Note that this Docker container bundles in Roundcube, which is going to want to use ports 80 and 443, which Nextcloud will already be using. But I think it’s possible to specify nonstandard ports for the built in Roundcube, like ports 88 and 444, so as to not clash with those ports already getting used by Nextcloud on the same server. For example, starting the Docker container with a command a little different than stated in the above (note the use of 88 and 444):

docker run --privileged -p 88:80 -p 444:443 \
       -e "MYSQL_ROOT_PASSWORD=password" \
       -e "SOGO_WORKERS=1" \
       -e "TZ=Europe/Prague" \
       -e "POSTMASTER_PASSWORD={PLAIN}password" \
       -e "IREDAPD_PLUGINS=['reject_null_sender', 'reject_sender_login_mismatch', 'greylisting', 'throttle', 'amavisd_wblist', 'sql_alias_access_policy']" \
       -v PATH/mysql:/var/lib/mysql \
       -v PATH/vmail:/var/vmail \
       -v PATH/clamav:/var/lib/clamav \
       --name=iredmail lejmr/iredmail:mysql


I took a look at ISPconfig, and appreciated the online demos they offered. ISPconfig looks really, really Enterprise grade; maybe more serious than what I’m looking for. ISPconfig has “Four Access Levels:”

  • Administrator
  • Reseller
  • Client
  • Email Login

…I’m guessing that for a single Nextcloud server, you only really need the “Administrator” access level, and perhaps “Email Login”, while “Reseller” and “Client” might not be needed (as “Administrator” access level seems to be a superset of “Reseller” and “Client” access levels).


@esbeeb - my domain might lead you to believe that I am an ISP. However, that is not the case. I do IT consulting. I set ISPConfig up for my personal services, plus a couple of domains host for myself and a friend. It “may” be overkill, but it works well for me. Best wishes.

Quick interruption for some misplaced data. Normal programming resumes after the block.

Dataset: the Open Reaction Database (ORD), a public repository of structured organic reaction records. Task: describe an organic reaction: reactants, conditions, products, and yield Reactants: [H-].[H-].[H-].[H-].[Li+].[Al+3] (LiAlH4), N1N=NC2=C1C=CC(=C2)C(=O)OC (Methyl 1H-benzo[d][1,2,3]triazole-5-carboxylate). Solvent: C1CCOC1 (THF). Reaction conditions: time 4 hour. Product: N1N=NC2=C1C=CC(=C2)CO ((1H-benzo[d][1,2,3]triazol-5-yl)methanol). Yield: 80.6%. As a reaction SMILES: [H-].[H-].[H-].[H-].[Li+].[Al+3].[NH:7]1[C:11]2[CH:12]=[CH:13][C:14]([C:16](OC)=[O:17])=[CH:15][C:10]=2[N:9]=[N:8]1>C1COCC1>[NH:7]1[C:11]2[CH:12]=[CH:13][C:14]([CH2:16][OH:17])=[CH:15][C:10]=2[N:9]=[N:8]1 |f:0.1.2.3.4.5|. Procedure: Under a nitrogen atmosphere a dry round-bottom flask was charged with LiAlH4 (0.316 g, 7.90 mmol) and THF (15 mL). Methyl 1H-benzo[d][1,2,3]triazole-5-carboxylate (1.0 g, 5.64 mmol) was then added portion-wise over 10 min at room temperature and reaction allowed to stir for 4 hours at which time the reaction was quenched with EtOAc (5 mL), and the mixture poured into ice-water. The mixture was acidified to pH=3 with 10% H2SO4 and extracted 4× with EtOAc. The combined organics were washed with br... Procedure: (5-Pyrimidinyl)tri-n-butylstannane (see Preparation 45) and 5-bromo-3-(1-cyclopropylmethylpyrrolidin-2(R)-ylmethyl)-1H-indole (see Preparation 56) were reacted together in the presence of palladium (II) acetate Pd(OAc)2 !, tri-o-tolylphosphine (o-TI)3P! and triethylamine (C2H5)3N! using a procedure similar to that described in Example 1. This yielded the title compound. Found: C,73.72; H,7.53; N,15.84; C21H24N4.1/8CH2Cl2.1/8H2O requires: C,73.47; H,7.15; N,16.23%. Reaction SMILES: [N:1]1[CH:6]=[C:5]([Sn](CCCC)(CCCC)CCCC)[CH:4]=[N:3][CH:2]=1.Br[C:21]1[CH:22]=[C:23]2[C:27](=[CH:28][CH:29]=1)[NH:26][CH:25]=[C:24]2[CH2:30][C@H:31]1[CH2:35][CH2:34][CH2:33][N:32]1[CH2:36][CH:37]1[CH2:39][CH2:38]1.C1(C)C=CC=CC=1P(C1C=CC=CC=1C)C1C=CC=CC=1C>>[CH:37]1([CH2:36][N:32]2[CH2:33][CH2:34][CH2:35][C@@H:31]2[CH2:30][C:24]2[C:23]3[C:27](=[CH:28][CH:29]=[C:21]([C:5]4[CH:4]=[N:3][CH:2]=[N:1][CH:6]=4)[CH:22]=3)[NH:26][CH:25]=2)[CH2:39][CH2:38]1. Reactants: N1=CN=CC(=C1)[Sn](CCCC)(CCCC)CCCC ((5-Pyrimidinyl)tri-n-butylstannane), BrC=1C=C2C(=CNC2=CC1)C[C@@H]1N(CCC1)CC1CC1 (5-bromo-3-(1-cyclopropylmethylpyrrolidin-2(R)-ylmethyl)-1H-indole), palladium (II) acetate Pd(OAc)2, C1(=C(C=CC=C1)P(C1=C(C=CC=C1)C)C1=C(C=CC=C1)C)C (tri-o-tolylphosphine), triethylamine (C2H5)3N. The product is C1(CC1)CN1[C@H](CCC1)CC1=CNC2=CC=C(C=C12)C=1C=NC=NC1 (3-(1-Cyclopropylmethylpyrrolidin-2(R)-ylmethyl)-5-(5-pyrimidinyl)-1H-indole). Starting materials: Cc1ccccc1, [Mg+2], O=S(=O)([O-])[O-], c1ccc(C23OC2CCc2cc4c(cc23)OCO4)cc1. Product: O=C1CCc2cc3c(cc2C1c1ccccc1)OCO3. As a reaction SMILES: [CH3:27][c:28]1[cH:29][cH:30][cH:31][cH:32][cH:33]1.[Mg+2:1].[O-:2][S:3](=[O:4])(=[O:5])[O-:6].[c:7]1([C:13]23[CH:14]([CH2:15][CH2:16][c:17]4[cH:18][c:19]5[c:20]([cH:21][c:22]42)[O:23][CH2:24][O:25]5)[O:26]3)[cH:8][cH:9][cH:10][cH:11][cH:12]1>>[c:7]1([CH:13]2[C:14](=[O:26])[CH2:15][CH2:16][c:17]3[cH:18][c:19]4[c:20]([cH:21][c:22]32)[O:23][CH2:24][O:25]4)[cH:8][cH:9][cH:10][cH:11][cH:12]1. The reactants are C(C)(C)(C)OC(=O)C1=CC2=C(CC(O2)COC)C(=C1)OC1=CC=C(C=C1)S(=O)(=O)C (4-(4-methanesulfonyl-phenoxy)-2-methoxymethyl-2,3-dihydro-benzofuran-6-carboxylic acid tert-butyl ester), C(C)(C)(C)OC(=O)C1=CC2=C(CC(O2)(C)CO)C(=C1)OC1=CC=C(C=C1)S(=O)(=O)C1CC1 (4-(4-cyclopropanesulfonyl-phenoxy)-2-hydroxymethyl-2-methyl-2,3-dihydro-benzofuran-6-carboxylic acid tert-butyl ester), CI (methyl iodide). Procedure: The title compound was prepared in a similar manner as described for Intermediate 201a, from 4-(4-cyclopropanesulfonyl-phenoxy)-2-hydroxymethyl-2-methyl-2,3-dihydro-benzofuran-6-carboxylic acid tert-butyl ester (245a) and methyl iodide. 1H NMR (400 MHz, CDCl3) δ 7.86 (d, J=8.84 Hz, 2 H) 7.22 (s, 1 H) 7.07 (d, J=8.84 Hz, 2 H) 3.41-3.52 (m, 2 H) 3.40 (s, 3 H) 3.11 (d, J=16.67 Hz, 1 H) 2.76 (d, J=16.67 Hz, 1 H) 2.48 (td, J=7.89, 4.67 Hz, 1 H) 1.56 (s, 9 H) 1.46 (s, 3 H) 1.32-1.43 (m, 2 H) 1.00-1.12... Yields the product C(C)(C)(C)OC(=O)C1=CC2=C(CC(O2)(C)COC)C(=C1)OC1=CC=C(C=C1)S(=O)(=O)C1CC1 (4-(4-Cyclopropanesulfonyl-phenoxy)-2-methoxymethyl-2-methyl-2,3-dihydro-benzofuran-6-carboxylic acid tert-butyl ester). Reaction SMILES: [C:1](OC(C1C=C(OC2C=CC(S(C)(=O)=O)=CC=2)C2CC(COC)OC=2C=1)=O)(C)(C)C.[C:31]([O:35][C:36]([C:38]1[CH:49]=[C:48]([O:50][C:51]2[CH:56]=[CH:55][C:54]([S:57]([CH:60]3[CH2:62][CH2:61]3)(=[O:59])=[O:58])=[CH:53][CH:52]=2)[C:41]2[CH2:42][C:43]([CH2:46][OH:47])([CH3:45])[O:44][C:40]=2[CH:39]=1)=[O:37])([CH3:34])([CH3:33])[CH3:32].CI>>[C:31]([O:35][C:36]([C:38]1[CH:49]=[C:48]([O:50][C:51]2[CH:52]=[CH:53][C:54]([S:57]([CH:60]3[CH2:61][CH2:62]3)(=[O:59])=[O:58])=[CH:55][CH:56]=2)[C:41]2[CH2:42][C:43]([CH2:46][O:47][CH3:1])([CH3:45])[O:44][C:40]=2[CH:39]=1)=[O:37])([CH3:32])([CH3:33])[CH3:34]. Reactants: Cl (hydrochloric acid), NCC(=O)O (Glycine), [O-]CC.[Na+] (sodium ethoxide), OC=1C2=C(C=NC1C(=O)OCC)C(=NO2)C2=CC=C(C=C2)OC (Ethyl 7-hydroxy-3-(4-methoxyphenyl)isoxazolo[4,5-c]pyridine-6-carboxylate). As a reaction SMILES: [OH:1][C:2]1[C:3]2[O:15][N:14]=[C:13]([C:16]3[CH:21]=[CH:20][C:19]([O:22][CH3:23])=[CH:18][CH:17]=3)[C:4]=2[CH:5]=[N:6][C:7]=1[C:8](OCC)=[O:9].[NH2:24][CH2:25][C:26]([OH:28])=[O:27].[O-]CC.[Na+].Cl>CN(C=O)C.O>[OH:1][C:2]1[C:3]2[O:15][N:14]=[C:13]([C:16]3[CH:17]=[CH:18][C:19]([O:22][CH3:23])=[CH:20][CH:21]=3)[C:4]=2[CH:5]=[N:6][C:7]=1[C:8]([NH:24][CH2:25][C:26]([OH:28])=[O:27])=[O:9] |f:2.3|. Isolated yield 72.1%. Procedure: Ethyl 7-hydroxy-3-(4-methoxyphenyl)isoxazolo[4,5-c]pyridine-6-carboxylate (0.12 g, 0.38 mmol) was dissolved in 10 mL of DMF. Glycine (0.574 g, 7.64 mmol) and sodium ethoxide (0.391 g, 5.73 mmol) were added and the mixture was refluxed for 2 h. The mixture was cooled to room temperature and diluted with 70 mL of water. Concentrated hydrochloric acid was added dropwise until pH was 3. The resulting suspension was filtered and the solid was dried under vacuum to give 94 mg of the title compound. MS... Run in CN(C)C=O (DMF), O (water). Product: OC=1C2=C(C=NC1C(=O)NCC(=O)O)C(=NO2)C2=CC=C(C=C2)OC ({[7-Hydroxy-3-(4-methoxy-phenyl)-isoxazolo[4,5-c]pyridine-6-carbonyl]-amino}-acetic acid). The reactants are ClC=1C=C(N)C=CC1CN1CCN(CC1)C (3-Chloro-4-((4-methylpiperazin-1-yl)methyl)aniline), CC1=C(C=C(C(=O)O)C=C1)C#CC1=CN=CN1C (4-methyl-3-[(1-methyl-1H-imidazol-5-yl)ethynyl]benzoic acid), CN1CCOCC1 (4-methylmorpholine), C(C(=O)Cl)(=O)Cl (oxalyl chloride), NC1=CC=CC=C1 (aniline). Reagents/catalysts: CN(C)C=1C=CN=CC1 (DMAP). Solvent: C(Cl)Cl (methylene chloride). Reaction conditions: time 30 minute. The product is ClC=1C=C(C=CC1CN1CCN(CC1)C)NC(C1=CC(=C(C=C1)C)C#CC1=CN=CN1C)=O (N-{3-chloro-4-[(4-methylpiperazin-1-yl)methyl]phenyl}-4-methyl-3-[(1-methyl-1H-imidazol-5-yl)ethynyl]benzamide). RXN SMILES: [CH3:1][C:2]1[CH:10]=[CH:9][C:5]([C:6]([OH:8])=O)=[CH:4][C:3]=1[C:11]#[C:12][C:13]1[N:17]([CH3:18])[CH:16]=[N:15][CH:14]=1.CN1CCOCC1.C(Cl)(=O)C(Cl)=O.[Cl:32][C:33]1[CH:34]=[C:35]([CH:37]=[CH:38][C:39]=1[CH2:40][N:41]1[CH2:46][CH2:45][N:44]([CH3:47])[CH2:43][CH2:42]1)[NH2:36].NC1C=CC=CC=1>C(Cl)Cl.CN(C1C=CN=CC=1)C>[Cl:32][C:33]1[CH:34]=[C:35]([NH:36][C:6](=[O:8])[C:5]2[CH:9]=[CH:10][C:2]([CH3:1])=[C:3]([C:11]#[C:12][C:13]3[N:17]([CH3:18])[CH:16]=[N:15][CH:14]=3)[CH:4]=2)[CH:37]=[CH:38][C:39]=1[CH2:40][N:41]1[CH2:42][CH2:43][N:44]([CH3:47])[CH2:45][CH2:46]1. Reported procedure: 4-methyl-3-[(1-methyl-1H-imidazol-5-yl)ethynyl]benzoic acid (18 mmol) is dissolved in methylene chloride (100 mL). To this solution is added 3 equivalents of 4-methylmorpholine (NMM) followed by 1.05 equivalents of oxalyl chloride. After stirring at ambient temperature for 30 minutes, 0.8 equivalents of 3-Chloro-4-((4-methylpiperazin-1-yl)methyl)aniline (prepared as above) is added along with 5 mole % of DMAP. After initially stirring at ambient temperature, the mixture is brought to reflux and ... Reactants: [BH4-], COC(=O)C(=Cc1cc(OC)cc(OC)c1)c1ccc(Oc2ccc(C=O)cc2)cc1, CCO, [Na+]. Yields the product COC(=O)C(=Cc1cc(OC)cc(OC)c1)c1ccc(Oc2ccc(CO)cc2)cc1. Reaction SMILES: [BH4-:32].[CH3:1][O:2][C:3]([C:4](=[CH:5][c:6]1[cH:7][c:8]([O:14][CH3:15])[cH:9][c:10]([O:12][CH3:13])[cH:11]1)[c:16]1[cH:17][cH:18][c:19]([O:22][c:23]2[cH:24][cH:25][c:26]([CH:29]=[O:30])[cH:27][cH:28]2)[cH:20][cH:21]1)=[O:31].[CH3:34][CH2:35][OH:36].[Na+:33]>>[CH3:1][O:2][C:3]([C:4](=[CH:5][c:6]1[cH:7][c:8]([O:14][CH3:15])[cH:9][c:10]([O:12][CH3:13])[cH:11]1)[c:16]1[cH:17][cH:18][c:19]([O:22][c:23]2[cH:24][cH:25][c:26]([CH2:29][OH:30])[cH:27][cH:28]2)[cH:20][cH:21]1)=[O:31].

I just installed ISPconfig myself, on a cheap VPS where I’m not running Nextcloud. I strongly recommend that you let ISPconfig take full control of a virginally-installed Debian server. ISPconfig is quite “opinionated” (in a very reasonable, sensible way, mind you), but don’t assume it will “play nice” with other things you’ve already installed on a server, such as Nextcloud (even if Nextcloud is in a snap).

Word to the wise: ISPconfig will work on a server with only 1GB of RAM, but you’ll probably want to disable “clamd” (as it will consume at least 550MB of RAM!).

Here’s the goodies which I appreciate ISPconfig providing (which act as a compliment to Nextcloud’s “Mail” app):

  • SMTPS (SSL-encrypted SMTP submission on port 587)
  • A web admin interface allowing me to create email accounts, as well as set up vacation autoresponse.

Here’s the guide I followed to do my install.

ISPconfig indeed may be overkill for a lot of people. ISPconfig wants to do many other things for you, besides email hosting setup and management (for multiple domains you might own). I wasn’t interested in having ISPconfig host services like FTP, XMPP, manage multiple domains/multiple websites for nginx, run my own DNS server (BIND9), etc.


I mentioned above my HCP/SH system for managing web and mail services on lightweight servers and in the last year it’s been pretty solid for me. It’s an excellent foundation for Nextcloud on any VPS or LXD container on local hardware. It currently uses Ubuntu 18.04 with nginx/php-fpm and postfix/dovecot/spamprobe. If WordPress is not needed then the entire system can use SQLite which means it will run with less than 256 MB ram and seeing Nextcloud can use SQLite that means a lightly used single user Nextcloud could run in a 200 Mb LXD container on, say, a Kubuntu desktop. A 1GB ram droplet would be fine for Nextcloud with MySQL and WordPress. Not much documentation so feel free to email me for assistance.


You can also use Mailcow dockerized. It’s my Solution for an selfhosted Mailserver.